Mike Sanderson talks to Matthew Sheahan about the explosive opening leg of the Volvo Ocean Race

First across the line, with a new world record under its belt and leading on points overall, ABN AMRO’s start to the Volvo has been a dream ticket for the team and their sponsors. Yet the state in which she arrived in Cape Town provided few clues as to the kicking that they, and indeed the entire fleet, had sustained during the opening 6000 miles.

Tracking alongside Mike Sanderson’s black, green and yellow boat as she approached the finish the only obvious sign of a battle scar was the repaired code zero headsail, ripped on the first night.

“I’ll be interested to see just how hard people push on the next leg,” said Sanderson, reflecting on the start of the opening leg.

“I think I had it in my mind that we had to prove a point to ourselves and put on a good display for our sponsors and supporters, but we went out too hard. Everyone did.

“For us that was a dumb move. The damage cost us dearly, although we were amazed to discover that even when we were sailing at 70-80% we were still on the pace.”

A risky way of confirming just how quick your boat is. The trigger for the incident was a broken steering linkage which then led to a broken pedestal after two of the crew were washed through it in the wipe-out that followed.

But, despite the damage and temporary loss of pace, ABN 1 got away with it. Re-built the sail and the pedestal and went on to dominate the race.

“What we keep discovering is that you can’t sail these boats at the same intensity as we did with the Volvo 60s. Those boats were bullet proof,” he continued. “The 70s are absolute monsters.”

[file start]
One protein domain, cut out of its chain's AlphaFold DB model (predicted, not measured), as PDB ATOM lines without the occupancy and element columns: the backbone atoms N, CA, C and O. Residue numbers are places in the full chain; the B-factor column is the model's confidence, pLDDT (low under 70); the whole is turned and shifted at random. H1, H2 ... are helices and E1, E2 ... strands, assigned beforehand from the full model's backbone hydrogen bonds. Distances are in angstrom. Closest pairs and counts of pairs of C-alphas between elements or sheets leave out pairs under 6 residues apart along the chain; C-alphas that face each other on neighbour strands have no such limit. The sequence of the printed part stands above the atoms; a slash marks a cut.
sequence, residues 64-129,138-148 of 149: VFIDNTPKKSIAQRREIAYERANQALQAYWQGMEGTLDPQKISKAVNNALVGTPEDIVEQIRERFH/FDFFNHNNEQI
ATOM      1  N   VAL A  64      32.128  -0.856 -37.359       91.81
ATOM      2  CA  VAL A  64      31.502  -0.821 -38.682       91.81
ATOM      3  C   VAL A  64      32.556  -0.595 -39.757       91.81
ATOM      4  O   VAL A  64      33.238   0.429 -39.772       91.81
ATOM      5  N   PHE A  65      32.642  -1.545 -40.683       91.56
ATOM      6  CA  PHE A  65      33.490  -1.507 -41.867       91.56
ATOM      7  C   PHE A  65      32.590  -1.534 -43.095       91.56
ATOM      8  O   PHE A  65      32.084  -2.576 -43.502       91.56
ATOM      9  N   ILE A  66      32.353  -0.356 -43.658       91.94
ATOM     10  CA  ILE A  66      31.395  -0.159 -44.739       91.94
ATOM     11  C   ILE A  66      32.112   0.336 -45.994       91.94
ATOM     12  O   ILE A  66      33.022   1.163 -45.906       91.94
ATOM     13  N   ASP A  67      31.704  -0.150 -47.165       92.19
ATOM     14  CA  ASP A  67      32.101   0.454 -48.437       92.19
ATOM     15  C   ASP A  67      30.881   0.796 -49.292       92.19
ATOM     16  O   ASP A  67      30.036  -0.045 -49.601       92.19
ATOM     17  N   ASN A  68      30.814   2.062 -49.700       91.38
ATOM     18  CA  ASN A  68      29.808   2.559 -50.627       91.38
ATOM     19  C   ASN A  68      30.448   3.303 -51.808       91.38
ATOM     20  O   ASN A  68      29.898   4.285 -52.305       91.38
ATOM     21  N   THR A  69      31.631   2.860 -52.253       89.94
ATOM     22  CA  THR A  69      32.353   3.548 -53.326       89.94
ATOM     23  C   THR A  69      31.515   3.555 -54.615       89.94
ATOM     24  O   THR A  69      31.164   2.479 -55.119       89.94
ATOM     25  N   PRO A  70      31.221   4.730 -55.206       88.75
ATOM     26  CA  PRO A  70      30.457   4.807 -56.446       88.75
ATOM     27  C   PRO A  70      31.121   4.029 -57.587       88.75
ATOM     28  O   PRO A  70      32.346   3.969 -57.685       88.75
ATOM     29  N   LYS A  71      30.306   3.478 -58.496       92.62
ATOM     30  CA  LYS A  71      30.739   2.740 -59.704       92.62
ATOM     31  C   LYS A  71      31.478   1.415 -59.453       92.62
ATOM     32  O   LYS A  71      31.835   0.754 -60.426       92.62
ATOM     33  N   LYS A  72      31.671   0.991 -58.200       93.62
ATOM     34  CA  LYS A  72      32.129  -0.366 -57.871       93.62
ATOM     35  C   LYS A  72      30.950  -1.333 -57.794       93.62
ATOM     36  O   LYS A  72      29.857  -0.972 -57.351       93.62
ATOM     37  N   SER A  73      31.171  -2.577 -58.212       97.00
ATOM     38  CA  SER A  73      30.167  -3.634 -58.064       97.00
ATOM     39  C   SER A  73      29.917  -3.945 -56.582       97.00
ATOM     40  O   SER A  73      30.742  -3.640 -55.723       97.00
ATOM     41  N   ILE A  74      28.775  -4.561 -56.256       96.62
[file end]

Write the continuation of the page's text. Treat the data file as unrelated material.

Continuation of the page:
“The toughest thing about these boats is keeping up the pace day after day. This is an endurance race set at a sprinting pace. There’s no way we could sail around the world at this pace. Fortunately we don’t have to either, we’re racing for 20 days at a time. After that the shore crew works on the boat and the medics work on the crew.

“But when it comes to the handling, the most difficult issue is the sails. Just moving them around is a nightmare as each of the headsails weighs around 100kg. Every time we did a sail change, we did it with all the crew.”

A point that was reinforced for all the dockside spectators as the shore crew descended on the boat. It took six large men to carry just one of the headsails off the dock and up to their truck 100m away – Six men represents 2/3 of the crew.

Yet determination rewarded ABN1 with a record run, just how tough was this?

“We weren’t really aware of the possibility of a world record until the last six hours of the run,” said Sanderson. ” We did two or three sail changes in that time too so we re were even more surprised as these changes cost time.

“But this was the most stressful time of the leg for me by miles. The thought of pressing on for the record and balancing this against not breaking the boat and winning the leg was a very difficult balance to strike.”

Having broken the record by clocking up 546 miles, an average speed of 22.7 knots, how much faster did he now think the boats could go?

“It took a long time to get monohulls up to 500 miles, now we’re nudging at the door of 550 in very little time. But I guess 600 could be possible with a little bit of help from the Gulf Stream or flat water, that’s the real key. Big waves slow these boats down.”

With two of the seven boats retired from the leg and another pair limping to the finish, the risks of breaking the boat is clear to see.

Unless you were watching ABN1 cross the line this afternoon.